North Texas Daily

UNT club rugby team brings British tradition to Denton

UNT club rugby team brings British tradition to Denton

UNT club rugby team brings British tradition to Denton
September 20
00:52 2018

Rugby — or, as it’s called in other parts of the worls, “rugby football” — does not have the same popularity as football, hockey, basketball and baseball in the U.S. In places like New Zealand and South Africa, rugby is very close or at the top of the sports popularity chain. 

While many casual sports fans may understand rugby in its name, how the game is played and the technical aspect is something some Americans may not be well-versed in. 

Rugby traces its history back to the 19th century when the Rugby Football Union was founded in England. Since 1871, rugby has spread far beyond England, with teams across all six continents.

Rugby can be considered a mix of two more popular sports.

“It’s kind of a cross between football and soccer,” sophomore rugby player Shane Castillo said. “The objective is to score in what we call in football the ‘end zone,’ but in rugby, we call it the ‘try zone.’ Pretty much like all sports, whoever scores the most points wins.”

Despite the physically demanding stigma rugby carries with it, those who play it know it is just as much a mental challenge as a physical one.

“Some would say rugby is like chess because there [are] so many places players have to be and so many moves you have to make beforehand, and it’s really more of a mental game than it is physical,” Castillo said.

Rugby is a contact sport, like football and hockey. The main difference, however, is that in football and hockey one will wear pads and protective gear. But in rugby, protective gear is not worn. Because of this, rugby players have to maintain self-control and body control in order to prevent injury.

“It’s pretty physical for the first 10 to 15 minutes,” sophomore rugby player Terance Hargest said. “You go straight into it hard-hitting, but then after a while you [become more in] control. You can’t really come in reckless like football since it’s not a collision sport. It’s more of a contact sport where everything has to be under control.”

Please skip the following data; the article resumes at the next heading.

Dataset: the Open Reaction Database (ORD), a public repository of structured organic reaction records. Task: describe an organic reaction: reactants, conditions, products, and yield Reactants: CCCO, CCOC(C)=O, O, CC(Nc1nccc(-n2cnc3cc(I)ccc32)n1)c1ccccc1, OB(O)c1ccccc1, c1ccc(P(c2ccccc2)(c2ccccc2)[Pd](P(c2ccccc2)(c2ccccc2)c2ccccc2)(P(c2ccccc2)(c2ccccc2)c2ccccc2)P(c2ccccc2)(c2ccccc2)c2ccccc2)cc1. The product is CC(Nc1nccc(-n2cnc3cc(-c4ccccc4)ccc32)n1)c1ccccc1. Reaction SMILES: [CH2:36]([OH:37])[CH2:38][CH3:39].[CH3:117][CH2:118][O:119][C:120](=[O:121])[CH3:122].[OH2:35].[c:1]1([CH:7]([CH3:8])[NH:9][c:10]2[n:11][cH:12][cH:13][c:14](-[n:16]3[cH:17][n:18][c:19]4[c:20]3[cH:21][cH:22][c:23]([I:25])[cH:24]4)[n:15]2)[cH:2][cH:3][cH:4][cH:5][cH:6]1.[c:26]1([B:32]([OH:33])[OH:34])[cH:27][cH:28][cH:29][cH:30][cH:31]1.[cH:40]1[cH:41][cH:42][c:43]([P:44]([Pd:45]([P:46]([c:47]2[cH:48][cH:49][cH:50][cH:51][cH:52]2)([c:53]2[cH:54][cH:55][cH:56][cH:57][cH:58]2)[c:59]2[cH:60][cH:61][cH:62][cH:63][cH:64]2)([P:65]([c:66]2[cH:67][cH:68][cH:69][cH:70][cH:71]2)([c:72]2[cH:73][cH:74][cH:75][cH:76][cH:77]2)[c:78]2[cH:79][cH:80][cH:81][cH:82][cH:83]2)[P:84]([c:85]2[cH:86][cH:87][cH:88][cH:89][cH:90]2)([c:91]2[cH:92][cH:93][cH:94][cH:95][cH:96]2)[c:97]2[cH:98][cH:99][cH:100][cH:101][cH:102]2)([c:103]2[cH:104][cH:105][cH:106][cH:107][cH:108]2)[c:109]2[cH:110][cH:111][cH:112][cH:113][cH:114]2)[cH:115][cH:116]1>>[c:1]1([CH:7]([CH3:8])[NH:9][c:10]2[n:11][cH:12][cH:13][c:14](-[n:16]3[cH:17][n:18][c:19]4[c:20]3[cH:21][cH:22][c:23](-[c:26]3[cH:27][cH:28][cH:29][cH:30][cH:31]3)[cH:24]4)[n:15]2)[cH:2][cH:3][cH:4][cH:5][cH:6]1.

While the sport of rugby is physically compared to football, Hargest noted another difference between the two sports.

“It’s just as physical, except we’re not coming in as reckless like most football players because we do not have any protective gear,” Hargest said. “We have to be under more control and be more conservative when we are tackling.”

A unique aspect of rugby is that it can be played in two different ways: in Rugby 7s and 15s. Traditional American sports require a constant number of players on the field, and if that number does change, it is considered a  penalty.

“In 15s, there will be 15 players from each team, so 30 people on the field,” junior Ryan Niesman said. “For 7s, there will be seven people on the field for each team.”

While professional football and hockey games last a total of 60 minutes, rugby games extend past their physical counterparts to almost the length of a soccer match. Rugby games last 80 minutes total, with two 40 minute halves.

The level of competition has recently risen higher this season than it had been in previous years. UNT’s rugby team plays in the Red River Conference, a conference that consists of larger schools with larger budgets.

“We play teams like [Oklahoma University], [the University of Arkansas] and [Louisiana State University],” Castillo said. “We got moved into a Division I conference, so the competition is probably the toughest that UNT rugby has ever seen, but it is manageable.”

Even though rugby differs from more popular sports, one thing that doesn’t change is the camaraderie.

“It’s really a family,” Niesman said. “There’s a lot of guys that come from a lot of different places and we just really work well together and come together really well.”

Featured Image: Lunging after the ball, Zack Bell almost reaches teammate Parker Tuck. Matthew Flores 

About Author

Jacob Solomon

Jacob Solomon

Business student at the University of North Texas and sports writer at the North Texas Daily.

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